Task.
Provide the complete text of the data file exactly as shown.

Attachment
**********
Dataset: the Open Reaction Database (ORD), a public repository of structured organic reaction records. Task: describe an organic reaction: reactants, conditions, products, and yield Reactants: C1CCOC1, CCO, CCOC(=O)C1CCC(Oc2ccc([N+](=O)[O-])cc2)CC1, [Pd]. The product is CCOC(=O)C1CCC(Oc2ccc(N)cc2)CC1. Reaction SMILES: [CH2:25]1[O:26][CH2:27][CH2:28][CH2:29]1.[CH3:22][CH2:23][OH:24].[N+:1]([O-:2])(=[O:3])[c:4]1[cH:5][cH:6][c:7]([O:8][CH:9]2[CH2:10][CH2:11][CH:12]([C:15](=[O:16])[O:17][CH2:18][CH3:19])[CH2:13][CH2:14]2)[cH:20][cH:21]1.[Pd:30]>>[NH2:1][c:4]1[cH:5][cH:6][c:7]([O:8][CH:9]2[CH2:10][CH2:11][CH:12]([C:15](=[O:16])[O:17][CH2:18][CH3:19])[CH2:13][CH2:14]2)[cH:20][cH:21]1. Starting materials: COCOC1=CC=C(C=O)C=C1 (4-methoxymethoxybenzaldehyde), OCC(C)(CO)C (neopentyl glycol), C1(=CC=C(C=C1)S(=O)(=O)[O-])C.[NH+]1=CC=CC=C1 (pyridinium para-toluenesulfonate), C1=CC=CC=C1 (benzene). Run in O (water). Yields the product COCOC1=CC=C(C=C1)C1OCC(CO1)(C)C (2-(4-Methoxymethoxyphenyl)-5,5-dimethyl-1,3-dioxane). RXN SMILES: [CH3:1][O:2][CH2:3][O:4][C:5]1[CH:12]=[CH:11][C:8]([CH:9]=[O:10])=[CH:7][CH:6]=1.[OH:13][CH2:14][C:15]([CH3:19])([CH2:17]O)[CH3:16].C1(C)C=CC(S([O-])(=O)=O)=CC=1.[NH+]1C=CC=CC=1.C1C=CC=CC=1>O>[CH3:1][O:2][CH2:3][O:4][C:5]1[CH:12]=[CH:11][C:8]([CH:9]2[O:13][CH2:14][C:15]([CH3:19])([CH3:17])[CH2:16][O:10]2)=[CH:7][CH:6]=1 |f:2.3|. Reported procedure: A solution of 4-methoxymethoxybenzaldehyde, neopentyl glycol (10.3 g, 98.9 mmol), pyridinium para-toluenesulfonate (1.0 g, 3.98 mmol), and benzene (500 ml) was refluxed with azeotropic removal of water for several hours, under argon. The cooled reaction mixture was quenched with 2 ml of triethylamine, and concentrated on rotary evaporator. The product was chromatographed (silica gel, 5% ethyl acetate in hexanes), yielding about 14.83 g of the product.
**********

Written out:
Dataset: the Open Reaction Database (ORD), a public repository of structured organic reaction records. Task: describe an organic reaction: reactants, conditions, products, and yield Reactants: C1CCOC1, CCO, CCOC(=O)C1CCC(Oc2ccc([N+](=O)[O-])cc2)CC1, [Pd]. The product is CCOC(=O)C1CCC(Oc2ccc(N)cc2)CC1. Reaction SMILES: [CH2:25]1[O:26][CH2:27][CH2:28][CH2:29]1.[CH3:22][CH2:23][OH:24].[N+:1]([O-:2])(=[O:3])[c:4]1[cH:5][cH:6][c:7]([O:8][CH:9]2[CH2:10][CH2:11][CH:12]([C:15](=[O:16])[O:17][CH2:18][CH3:19])[CH2:13][CH2:14]2)[cH:20][cH:21]1.[Pd:30]>>[NH2:1][c:4]1[cH:5][cH:6][c:7]([O:8][CH:9]2[CH2:10][CH2:11][CH:12]([C:15](=[O:16])[O:17][CH2:18][CH3:19])[CH2:13][CH2:14]2)[cH:20][cH:21]1. Starting materials: COCOC1=CC=C(C=O)C=C1 (4-methoxymethoxybenzaldehyde), OCC(C)(CO)C (neopentyl glycol), C1(=CC=C(C=C1)S(=O)(=O)[O-])C.[NH+]1=CC=CC=C1 (pyridinium para-toluenesulfonate), C1=CC=CC=C1 (benzene). Run in O (water). Yields the product COCOC1=CC=C(C=C1)C1OCC(CO1)(C)C (2-(4-Methoxymethoxyphenyl)-5,5-dimethyl-1,3-dioxane). RXN SMILES: [CH3:1][O:2][CH2:3][O:4][C:5]1[CH:12]=[CH:11][C:8]([CH:9]=[O:10])=[CH:7][CH:6]=1.[OH:13][CH2:14][C:15]([CH3:19])([CH2:17]O)[CH3:16].C1(C)C=CC(S([O-])(=O)=O)=CC=1.[NH+]1C=CC=CC=1.C1C=CC=CC=1>O>[CH3:1][O:2][CH2:3][O:4][C:5]1[CH:12]=[CH:11][C:8]([CH:9]2[O:13][CH2:14][C:15]([CH3:19])([CH3:17])[CH2:16][O:10]2)=[CH:7][CH:6]=1 |f:2.3|. Reported procedure: A solution of 4-methoxymethoxybenzaldehyde, neopentyl glycol (10.3 g, 98.9 mmol), pyridinium para-toluenesulfonate (1.0 g, 3.98 mmol), and benzene (500 ml) was refluxed with azeotropic removal of water for several hours, under argon. The cooled reaction mixture was quenched with 2 ml of triethylamine, and concentrated on rotary evaporator. The product was chromatographed (silica gel, 5% ethyl acetate in hexanes), yielding about 14.83 g of the product.